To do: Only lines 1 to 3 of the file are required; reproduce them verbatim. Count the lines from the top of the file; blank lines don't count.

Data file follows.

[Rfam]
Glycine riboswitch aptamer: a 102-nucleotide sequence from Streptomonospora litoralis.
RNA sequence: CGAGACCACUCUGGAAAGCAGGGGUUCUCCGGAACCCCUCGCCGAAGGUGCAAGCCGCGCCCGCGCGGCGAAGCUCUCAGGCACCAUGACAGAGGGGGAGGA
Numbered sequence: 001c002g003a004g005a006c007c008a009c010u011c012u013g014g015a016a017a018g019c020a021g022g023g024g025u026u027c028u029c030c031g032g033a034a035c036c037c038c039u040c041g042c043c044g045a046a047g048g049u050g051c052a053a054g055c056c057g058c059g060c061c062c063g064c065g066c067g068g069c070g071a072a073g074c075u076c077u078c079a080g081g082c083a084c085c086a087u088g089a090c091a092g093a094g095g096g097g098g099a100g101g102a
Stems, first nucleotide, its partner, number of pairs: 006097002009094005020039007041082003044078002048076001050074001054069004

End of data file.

[Rfam]
Glycine riboswitch aptamer: a 102-nucleotide sequence from Streptomonospora litoralis.
RNA sequence: CGAGACCACUCUGGAAAGCAGGGGUUCUCCGGAACCCCUCGCCGAAGGUGCAAGCCGCGCCCGCGCGGCGAAGCUCUCAGGCACCAUGACAGAGGGGGAGGA